Cash for history?

The house at 216 Ericksen Avenue may soon be knocked down or relocated. - Brad Camp/Staff Photo
The house at 216 Ericksen Avenue may soon be knocked down or relocated.
— image credit: Brad Camp/Staff Photo

Drive to preserve island history will focus on incentives for owners.

Preserving a historic home can be a labor of love. It can also burn a hole in your wallet.

That has become painstakingly clear to islander Bruce Brunton, who has poured tens of thousands of dollars into the historic house he owns at 216 Ericksen Ave.

Brunton bought the house in 1979, since then the price of maintaining the historic structure has been rising, along with the value of his property. He is now pursuing plans to relocate or demolish the building to make way for a mixed-use commercial and residential complex.

The project is part of Brunton and his wife’s retirement plan, but it is also the center of an ongoing and evolving debate over how the city can preserve historic buildings, while at the same time respecting property rights.

Last month, the house on 216 Ericksen Ave. was placed on the 2009 endangered historic properties list complied by the Washington Trust for Historical Preservation.

The house, constructed in 1903, is one of six remaining buildings on Ericksen that were built as homes for workers of the Hall Brothers Shipyard in Winslow; timbers from the shipyard were also used in the home’s construction.

Preservation advocates believe the house should be saved as implied in the Historic Preservation Program which is part of the city’s comprehensive plan.

However, there are no regulations in the comprehensive plan that mandate historic preservation in the Ericksen Overlay District. The city’s legal counsel has advised that there is no justification based in law for stopping the building’s demolition based on its history.

More importantly to Brunton, those who argue to save the home fail to take into account the ongoing costs associated with maintaining the building, and his right to redevelop his property.

“I have heard from a lot of people who are opposed to my project,” he said. “I haven’t heard anyone giving many options or alternatives.”

Since the proposed building designs have gone to the city, Brunton has spent close to $30,000 for a site plan review, an architect and legal counsel.

The ordeal of 216 Ericksen has put more pressure on the city to address its lack of regulation and appease property owners.

“This is private property and we need to recognize that individuals who own historic properties also have a cost involved in maintaining them,” said council member Debbie Vancil. “I think incentives are a positive way to encourage people to be able to protect something that is of value to the whole community. It should not rely simply on the good will of any one property owner.”

The city’s Historic Preservation Commission (HPC) seems to agree, and has recently completed a list of recommendations to incentivize historic preservation.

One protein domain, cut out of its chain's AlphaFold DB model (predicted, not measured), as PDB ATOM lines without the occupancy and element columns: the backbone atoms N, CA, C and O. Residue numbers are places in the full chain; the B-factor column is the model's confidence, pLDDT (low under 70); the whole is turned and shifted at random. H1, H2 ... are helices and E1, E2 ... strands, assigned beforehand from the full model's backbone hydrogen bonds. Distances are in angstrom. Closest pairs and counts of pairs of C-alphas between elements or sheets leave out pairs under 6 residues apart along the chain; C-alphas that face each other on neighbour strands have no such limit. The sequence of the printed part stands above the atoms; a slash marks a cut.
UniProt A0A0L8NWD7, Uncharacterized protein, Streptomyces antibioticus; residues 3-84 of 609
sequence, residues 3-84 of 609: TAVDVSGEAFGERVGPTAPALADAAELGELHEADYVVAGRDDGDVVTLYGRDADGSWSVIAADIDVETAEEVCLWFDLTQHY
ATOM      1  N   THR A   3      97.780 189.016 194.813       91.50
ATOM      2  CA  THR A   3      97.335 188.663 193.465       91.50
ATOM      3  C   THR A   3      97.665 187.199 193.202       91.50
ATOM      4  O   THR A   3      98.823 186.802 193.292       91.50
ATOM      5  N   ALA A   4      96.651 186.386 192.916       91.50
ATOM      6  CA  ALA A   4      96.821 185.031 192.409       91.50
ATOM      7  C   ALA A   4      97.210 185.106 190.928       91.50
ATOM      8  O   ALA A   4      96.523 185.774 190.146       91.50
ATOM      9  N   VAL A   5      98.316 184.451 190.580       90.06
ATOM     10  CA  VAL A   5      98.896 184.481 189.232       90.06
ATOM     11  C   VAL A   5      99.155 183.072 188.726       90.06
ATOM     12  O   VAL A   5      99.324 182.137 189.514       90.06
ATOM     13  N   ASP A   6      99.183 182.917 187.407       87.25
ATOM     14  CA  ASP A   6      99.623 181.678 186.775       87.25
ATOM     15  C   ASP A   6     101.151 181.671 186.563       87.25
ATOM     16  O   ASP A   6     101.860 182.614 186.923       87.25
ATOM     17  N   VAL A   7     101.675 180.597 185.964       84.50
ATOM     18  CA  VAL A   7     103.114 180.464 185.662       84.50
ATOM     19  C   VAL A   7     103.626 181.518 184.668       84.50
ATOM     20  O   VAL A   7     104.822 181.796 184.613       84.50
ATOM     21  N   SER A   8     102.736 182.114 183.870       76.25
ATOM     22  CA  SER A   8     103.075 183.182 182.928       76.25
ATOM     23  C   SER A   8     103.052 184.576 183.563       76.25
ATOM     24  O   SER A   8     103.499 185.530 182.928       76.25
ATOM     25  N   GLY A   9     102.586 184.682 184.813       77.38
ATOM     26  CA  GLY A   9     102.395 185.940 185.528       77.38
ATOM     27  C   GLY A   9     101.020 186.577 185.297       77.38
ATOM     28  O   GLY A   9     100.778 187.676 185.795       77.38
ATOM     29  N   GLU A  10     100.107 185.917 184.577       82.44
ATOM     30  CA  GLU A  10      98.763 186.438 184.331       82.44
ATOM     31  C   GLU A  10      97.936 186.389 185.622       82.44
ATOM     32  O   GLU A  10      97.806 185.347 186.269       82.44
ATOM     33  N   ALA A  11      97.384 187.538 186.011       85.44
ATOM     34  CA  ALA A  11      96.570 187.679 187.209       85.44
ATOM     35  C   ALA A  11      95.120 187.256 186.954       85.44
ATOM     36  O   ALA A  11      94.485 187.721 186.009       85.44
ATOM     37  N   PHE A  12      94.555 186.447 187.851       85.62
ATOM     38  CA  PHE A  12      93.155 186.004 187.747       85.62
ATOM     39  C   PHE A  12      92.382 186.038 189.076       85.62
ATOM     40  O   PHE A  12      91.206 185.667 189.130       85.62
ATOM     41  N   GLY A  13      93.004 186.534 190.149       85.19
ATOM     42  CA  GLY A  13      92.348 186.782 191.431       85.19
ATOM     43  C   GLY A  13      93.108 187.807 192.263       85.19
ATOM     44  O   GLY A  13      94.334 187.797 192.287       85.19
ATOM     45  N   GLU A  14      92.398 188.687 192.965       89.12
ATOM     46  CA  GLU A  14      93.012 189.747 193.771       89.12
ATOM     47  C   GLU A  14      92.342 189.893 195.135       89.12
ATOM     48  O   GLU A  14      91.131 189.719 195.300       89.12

Jim McNett, a member of HPC, is on the sub-committee looking at incentives.

“We all know that the current ordinance now is not working,” McNett said. “These laws were all written a long time ago, and now land on Bainbridge is a lot more valuable than it was even 20 years ago. If you have an option to get a couple million dollars or save a building, your average Joe won’t save the building.”

The HPC has proposed changes to the Historic Preservation Program that would dangle a carrot in front of would-be developers.

The proposals being offered by the HPC include adding an “H” zoning attachment to historic buildings and their associated parcels. The “H” designation would increase density and provide flexible code interpretations for new additions.

The HPC would also like to see a graduated system of property tax exemption that would lead to a full property tax exemption for buildings over 100 years old.

Also proposed is a two-year waiting period for demolition permits for properties listed on the Local Register of historic homes.

There are also proposals to integrate historic preservation with the park district and create a special designation for local landmarks that would have to be approved by the city council.

“All across the U.S., people are reevaluating the laws and ordinances because we live in a new era now,” McNett said. “What we’re trying to do is look at the island as a giant historic district instead of having it apply in finite places.”

City Planning Director Kathy Cook said many of the proposed incentives would have to undergo legal scrutiny before the draft ordinance moves forward for public comment at the Planning Commission.

Proposed incentives are not likely to change the fate of the 216 Ericksen house.

Cook will likely make a final decision next week to approve or deny Brunton’s proposed plans for the site, while Brunton is still mulling what to do with the house.

He is looking at salvage options and said there are interested parties who may take up his standing offer to hand over the house to anyone interested in relocating it.

“Besides, if I just ground it up into little bits I’d be in trouble with my spouse,” Brunton said.

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